(d) The Judge had correctly followed both ST and MW (Nationality; Art 4 QD; duty to substantiate) Eritrea [2016] UKUT 00453 (IAC). MW had extended the test in ST to place a requirement on an appellant to provide documentation which was not in the appellant's present possession but was within her power to reasonably obtain. She had taken no steps to obtain school records and she had not even sent a letter to the Embassy, as required in ST, setting out what information she had to enable the Ethiopian authorities to consider her application.

(e) With regard to the witness he submitted that there was no material error in saying she was an asylum-seeker. The Judge had given reasons for rejecting her claim to have known her in Eritrea.

(f) As regards section 8 the Judge made it clear it was a factor to consider and the appellant had not claimed in France anyway which would also have engaged section 8.

  1. Mr McVeety invited me to reject all grounds of appeal
  2. Having heard submissions I reserved my decision.


  1. The Judge heard in detail the appellant’s appeal. A number of grounds were raised in the grounds of appeal. Mr Schwenk acknowledged there were some difficulties with aspects of the evidence and it is these difficulties that Mr McVeety argued undermined her credibility and provided substance to the Judge’s decision.
  2. Turning to the specific grounds I have considered the decision, the grounds of appeal, objective evidence and the representation made to me and for the reasons hereinafter given I do not find an error in law:

(a) Grammatical errors are obviously best avoided but sometimes they still occur. I am satisfied that the errors over the language and some other minor mistakes would not have led anyone to be in any doubt about the Judge’s findings. On their own such errors are not material.

(b) In her asylum interview she made it clear she could not speak Tigrinyan but could understand it. She was interviewed on January 16, 2017 and at Q34 she stated “when my parents spoke to me in Tigrinya I used to respond in Amharic” and at Q45 she was asked “Can you speak Tigrinya” and she replied “I cannot speak, I understand a little”. In her statement of February 20, 2017 she did not say the answer recorded was wrong but simply claimed she could speak some Tigrinya. The language expert evidence failed to address this issue and the Judge was entitled to ignore the report as it clearly conflicted with the appellant’s own evidence. On the one hand she claimed she could not speak the language and on the other she claimed she could speak some. In assessing her credibility on this issue the Judge’s finding was clearly open to him.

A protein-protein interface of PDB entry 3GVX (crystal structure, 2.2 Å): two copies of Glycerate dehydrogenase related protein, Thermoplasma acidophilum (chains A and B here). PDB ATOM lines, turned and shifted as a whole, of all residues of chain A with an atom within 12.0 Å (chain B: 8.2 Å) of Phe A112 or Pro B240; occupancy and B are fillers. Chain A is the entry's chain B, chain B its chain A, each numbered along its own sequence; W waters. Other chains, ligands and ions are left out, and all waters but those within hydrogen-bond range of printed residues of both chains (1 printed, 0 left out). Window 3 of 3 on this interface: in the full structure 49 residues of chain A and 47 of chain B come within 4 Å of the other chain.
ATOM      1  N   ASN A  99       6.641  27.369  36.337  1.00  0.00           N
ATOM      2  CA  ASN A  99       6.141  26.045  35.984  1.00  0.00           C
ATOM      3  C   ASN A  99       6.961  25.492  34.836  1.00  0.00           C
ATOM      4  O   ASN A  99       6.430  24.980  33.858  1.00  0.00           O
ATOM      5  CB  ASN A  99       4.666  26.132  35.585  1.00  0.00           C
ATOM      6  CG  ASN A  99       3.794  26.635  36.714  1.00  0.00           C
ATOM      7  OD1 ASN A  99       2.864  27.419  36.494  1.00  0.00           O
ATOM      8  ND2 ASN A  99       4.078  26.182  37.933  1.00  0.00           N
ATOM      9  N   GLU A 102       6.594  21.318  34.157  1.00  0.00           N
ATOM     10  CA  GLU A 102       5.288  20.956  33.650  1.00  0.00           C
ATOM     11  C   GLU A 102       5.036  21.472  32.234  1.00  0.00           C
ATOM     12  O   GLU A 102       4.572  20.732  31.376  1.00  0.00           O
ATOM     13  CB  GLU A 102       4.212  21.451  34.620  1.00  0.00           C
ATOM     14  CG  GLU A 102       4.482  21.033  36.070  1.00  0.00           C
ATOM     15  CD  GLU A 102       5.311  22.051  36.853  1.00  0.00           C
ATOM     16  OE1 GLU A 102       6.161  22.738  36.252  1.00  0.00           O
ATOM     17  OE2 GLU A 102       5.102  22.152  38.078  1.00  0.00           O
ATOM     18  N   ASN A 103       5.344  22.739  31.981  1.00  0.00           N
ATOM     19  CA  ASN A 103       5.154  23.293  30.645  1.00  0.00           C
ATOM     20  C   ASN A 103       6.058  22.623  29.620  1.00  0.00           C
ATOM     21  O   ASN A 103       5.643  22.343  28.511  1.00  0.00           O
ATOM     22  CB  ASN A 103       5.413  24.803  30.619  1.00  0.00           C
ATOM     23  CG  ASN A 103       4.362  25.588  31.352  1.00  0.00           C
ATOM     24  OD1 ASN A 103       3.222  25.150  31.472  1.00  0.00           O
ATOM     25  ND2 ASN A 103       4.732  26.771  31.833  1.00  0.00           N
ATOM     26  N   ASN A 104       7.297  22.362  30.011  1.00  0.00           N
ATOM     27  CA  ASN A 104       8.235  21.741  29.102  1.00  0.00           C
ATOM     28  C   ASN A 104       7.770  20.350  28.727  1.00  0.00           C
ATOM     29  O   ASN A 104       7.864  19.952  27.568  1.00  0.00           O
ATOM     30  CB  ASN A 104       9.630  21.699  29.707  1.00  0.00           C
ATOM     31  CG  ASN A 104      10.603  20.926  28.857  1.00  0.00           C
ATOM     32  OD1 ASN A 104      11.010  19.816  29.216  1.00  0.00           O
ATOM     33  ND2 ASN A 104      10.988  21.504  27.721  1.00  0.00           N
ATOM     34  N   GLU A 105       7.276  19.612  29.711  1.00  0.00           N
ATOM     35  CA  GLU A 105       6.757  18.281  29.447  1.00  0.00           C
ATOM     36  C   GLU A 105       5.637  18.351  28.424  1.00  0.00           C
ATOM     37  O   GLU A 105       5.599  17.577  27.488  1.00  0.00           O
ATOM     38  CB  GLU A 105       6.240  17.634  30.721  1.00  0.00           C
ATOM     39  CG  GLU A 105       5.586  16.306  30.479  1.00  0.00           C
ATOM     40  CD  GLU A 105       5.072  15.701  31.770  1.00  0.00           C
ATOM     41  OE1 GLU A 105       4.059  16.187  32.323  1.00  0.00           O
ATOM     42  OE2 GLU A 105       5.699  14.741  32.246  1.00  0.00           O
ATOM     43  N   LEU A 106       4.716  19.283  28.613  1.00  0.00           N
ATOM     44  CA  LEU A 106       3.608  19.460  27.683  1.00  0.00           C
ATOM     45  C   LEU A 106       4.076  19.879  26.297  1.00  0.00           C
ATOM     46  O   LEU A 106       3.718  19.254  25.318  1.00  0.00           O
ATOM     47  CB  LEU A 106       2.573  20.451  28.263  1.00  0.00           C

(c) The Amnesty International Report made it clear that churches became illegal, unless registered, in May 2002. Arrests did not start until early 2003. The report that Mr Schwenk referred me to did not suggest that arrests began in 2002. The appellant had been specific about when her father was arrested and this was wholly inconsistent with the country evidence. Although she was a minor when the incident occurred it had never been the appellant’s case that the error was due to her age. Even the grounds of appeal did not suggest this. Paragraph 3 of the grounds challenged the fairness of introducing the report but this was not an argument pursued by Mr Schwenk.

(d) The point raised about the failure to engage the Red Cross was not material to the overall credibility.

(e) In submissions Mr Schwenk argued on ST because this was what was contained in the grounds. The grounds failed to engage with what the more recent decision of MW had to say. The Tribunal made it clear in MW that the appellant had a duty to submit evidence that was reasonably obtainable. The Judge’s finding was in line with MW and was open to him.

(f) The Judge’s section 8 finding was a factor in the Judge’s decision. He made it clear at [42] it was just one feature of the case and he must take care not too attach much weight to any adverse finding under section 8.

  1. In short, this was a well drafted and considered decision and no material error either individually or collectively, has been identified.


  1. The making of the decision of the First-tier Tribunal did not involve the making of an error on a point of law. I uphold the decision.


Deputy Upper Tribunal Judge Alis



I make no fee award as the appeal was dismissed.


Deputy Upper Tribunal Judge Alis